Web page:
Customers expect their utilities to communicate as well as other service providers. This shouldn’t be considered a burden, but an opportunity.
Securing Tomorrow's Grid (Part I)
Protecting smart systems against cyber threats.
technologies and protocols had insufficient security and were easily hacked, while others today still haven’t received substantial scrutiny.
Compromising AMI networks is attractive to a host of attackers: from hobbyist hackers with similar motivations to those mentioned for the HAN; to homeowners attempting to control their energy bill; and more ominously to malicious actors intending to create fear or distrust of the technology, or to extort money.
Ensuring meter security over the equipment’s long deployment life (10 to 20 years) becomes increasingly difficult as vulnerabilities grow over time with hacker capabilities. In particular, mesh networks are targeted by hackers because this architecture, if not properly secured, is inherently susceptible to worm-style ( i.e., self-propagating) attacks. Residential meters tend to be highly resource-constrained, with low processing power and small amounts of memory that make firmware updates challenging. Pushing firmware updates out over the wire or the air also presents bandwidth challenges due to the large number of devices, and challenges in ensuring that the meter only authenticates and authorizes changes from the utility.
Figure 5 summarizes potential impacts of a successful cyber attack against metering systems. The following mitigation practices would address many known attack vectors.
• Remote status and alarm for meter tamper-detection mechanisms.
• Cryptographic hardware modules such as trusted platform modules (TPM) that perform all encryption, decryption, and digital signing operations including key storage, so that cryptographic keys are never exposed to other hardware components such as the microprocessor, RAM, or flash memory.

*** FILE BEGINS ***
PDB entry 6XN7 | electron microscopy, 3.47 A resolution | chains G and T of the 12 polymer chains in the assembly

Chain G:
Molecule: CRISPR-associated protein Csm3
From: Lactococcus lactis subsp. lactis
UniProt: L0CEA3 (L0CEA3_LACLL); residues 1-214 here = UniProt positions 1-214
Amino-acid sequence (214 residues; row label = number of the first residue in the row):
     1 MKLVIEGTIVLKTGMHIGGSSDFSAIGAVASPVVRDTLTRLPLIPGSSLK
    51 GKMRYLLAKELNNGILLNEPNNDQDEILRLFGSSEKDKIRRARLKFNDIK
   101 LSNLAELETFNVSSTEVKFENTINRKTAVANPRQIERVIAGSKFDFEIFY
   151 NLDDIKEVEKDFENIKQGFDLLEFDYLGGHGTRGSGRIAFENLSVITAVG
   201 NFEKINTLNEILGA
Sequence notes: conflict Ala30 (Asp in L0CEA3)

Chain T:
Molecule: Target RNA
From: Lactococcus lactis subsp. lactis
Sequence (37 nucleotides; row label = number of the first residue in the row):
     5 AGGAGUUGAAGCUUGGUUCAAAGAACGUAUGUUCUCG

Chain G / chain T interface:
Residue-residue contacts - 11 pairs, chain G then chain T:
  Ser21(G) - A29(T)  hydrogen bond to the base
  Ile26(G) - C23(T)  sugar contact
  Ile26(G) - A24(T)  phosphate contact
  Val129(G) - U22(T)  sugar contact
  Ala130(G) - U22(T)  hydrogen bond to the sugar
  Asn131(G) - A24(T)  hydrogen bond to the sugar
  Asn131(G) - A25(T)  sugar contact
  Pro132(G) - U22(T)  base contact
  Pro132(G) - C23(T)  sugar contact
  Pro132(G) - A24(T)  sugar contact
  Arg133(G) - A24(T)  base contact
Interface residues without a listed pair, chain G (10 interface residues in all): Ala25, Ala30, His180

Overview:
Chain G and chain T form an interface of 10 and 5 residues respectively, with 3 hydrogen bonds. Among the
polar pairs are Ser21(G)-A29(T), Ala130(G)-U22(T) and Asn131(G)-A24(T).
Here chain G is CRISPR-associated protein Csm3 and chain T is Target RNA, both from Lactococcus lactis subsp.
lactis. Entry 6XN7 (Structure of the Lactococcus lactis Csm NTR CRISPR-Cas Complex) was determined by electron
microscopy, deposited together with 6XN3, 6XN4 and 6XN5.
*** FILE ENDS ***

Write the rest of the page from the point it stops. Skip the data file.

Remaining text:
• Auditing and unique credentials for each technician connecting to the meter in the field via optical port or wireless hand-held equipment.
• Unique keys for each meter, ensuring compromise of one key doesn’t compromise more than one meter. This is applicable for both optical port communication and wireless communication with the head end.
• Cryptographic signing and validation of software and firmware upgrades upon receipt from the head end and during each boot process.
• Compartmentalized field-area network design such that individual meters are assigned to a small and finite number of potential aggregation points and network devices.
• No decryption of payload data at aggregation points or any other points between the meter and the head end.
• Cryptographic signing of all data in transit and encryption of all data deemed sensitive ( i.e., firmware).
A complete list of recommendations presented in a systematic approach can be found in the UCAIug AMI Security Profile v2.0 .4 The AMI Security Profile uses a security domain analysis approach to tailor controls from the DHS Catalog of Control Systems Security 5 to AMI components. These controls are currently being re-evaluated by the AMI security subgroup within the NIST cyber security working group to drive them to a level that may be independently tested and certified.
Transmission Domain: Phasor Measurement
Existing situational awareness tools such as state estimators extrapolate transmission-level data from SCADA-based systems to produce a periodic estimate of the state of the transmission system. In contrast, advanced measurement technologies, such as PMUs, capture GPS time-synchronized transmission-level data at a much faster rate